The Government remains staunch in its commitment to return the Budget to surplus within three years.

That was the takeaway message from Prime Minister John Key's scene-setting speech yesterday.

It is not, of course, an unconditional, come-what-may, at-all-costs commitment.

If the "absolute worst" happened and there was a major shock to the world economy that meant sticking to the target "would actually harm the economy by forcing a sharp reduction in demand", it would think again.


But the threshold for such a change would be high - a "real global recession", he explained to journalists later.

That is not on the cards, though it cannot be ruled out.

Short of that, weaker growth and disappointing Government revenue would not be a signal that the Government should go easy, but rather for more fiscal belt-tightening.

More zero Budgets like last year's were "not impossible", Mr Key said.

It is a stern message given that the Government is already committed to a tougher budgetary policy (a bigger negative fiscal impulse, in the jargon) over the next two years than we have seen since at least the mid-1990s and probably since the Mother of All Budgets 20 years ago.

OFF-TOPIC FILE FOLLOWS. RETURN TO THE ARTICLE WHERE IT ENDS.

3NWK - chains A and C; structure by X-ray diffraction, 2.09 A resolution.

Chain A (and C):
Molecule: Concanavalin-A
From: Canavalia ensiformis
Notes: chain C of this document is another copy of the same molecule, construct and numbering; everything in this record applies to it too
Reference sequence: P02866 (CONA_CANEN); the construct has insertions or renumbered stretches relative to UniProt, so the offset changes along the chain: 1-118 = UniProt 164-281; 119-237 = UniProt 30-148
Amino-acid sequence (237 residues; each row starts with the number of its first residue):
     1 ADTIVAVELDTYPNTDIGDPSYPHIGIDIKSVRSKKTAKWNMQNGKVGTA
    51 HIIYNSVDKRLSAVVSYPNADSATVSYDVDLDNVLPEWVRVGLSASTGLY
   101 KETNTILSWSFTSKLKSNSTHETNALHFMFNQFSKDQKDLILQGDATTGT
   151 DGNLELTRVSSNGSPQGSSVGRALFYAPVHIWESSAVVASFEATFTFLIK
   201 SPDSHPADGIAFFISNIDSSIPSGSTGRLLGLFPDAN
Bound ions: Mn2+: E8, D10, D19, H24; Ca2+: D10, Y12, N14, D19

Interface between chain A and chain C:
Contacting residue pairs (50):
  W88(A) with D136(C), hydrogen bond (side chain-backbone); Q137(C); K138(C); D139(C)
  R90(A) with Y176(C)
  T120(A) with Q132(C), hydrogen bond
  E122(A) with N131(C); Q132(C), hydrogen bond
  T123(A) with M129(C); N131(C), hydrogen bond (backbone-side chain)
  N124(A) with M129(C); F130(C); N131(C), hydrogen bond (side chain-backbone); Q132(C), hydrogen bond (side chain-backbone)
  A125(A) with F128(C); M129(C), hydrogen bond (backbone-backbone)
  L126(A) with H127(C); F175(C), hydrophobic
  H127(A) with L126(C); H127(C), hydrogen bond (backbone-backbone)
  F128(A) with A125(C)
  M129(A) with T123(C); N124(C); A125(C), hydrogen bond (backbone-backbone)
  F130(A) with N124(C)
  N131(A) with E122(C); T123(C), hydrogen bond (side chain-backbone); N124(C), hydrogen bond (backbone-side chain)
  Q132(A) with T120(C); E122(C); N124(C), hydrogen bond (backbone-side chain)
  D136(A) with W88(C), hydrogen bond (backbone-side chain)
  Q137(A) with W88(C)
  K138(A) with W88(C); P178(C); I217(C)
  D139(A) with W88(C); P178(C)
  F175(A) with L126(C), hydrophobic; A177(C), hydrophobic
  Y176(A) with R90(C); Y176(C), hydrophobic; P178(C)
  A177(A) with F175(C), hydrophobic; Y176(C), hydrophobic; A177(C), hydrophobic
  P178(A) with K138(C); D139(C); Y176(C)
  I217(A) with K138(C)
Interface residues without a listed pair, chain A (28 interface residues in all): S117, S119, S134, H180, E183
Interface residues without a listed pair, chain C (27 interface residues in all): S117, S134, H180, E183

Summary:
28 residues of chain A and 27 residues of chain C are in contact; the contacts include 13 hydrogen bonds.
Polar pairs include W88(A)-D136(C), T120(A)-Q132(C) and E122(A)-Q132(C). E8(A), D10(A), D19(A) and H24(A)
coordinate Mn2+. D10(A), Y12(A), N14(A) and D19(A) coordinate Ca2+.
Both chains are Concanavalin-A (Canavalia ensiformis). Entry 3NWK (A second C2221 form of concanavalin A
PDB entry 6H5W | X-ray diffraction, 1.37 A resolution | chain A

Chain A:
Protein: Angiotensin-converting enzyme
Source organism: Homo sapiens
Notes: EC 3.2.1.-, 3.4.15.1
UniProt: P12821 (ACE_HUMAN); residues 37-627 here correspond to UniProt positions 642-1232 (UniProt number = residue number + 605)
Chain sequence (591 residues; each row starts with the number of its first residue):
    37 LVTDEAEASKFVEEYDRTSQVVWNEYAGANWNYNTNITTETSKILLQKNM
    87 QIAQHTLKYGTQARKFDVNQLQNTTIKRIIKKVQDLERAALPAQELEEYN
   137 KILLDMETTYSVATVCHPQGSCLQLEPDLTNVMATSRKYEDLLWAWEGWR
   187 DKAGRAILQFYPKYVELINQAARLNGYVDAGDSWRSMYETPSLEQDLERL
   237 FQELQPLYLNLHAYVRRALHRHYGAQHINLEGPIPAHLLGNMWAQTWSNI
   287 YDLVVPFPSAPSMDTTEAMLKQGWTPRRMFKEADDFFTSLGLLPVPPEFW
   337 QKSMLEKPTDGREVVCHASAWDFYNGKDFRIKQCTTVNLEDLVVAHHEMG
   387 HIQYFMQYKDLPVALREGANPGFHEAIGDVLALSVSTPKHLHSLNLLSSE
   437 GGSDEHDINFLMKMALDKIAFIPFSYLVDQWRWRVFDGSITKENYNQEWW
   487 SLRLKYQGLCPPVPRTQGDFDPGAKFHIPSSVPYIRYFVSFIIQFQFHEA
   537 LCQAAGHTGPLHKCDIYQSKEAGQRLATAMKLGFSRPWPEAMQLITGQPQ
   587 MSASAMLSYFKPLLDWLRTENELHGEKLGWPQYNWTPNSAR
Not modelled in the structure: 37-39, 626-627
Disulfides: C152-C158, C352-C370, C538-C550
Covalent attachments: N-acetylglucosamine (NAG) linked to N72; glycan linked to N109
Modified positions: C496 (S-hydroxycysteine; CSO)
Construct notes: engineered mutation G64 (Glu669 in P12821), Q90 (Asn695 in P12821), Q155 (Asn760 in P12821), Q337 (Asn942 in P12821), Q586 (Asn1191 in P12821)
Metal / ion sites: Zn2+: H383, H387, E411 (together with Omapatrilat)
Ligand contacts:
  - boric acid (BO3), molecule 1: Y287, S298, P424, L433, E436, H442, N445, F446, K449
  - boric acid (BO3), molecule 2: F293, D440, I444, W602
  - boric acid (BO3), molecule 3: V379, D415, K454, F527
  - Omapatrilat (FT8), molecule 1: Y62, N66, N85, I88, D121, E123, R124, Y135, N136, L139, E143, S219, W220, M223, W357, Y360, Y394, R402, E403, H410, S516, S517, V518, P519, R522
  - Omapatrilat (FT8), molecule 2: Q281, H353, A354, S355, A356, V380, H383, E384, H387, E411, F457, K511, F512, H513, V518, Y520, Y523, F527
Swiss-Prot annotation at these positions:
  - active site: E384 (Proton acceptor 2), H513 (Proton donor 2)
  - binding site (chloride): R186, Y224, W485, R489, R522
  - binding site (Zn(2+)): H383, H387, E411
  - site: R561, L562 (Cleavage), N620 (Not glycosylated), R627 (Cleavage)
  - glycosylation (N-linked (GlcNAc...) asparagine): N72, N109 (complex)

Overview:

A weaker outlook for the world economy than the Treasury expected as recently as its pre-election forecasts has already seen it cut its forecast for New Zealand growth next year, albeit to a still reasonable 3 per cent.

And it has lopped $1 billion off its forecast Budget surplus for 2014-15 to a wafer-thin $300 million to $500 million.

Mr Key justifies sticking to the commitment to return to surplus by then on three grounds.

It is important for New Zealand's credibility in international financial markets. That credibility is money in the bank and once lost, hard to recover.

Stronger Crown finances (like those he inherited three years ago) give the Government more room to respond if the economy is hit by a major shock, like the global financial crisis or the Canterbury earthquakes.

And all else being equal it allows the Reserve Bank to keep interest rates lower than they might otherwise be.

Stabilising the economic cycle is the bank's job, he says. The Government's role is to plug away at reforms that will lift productivity and competitiveness.

Just as well, then, that Reserve Bank governor Alan Bollard, as he indicated yesterday, is in no hurry to start raising interest rates.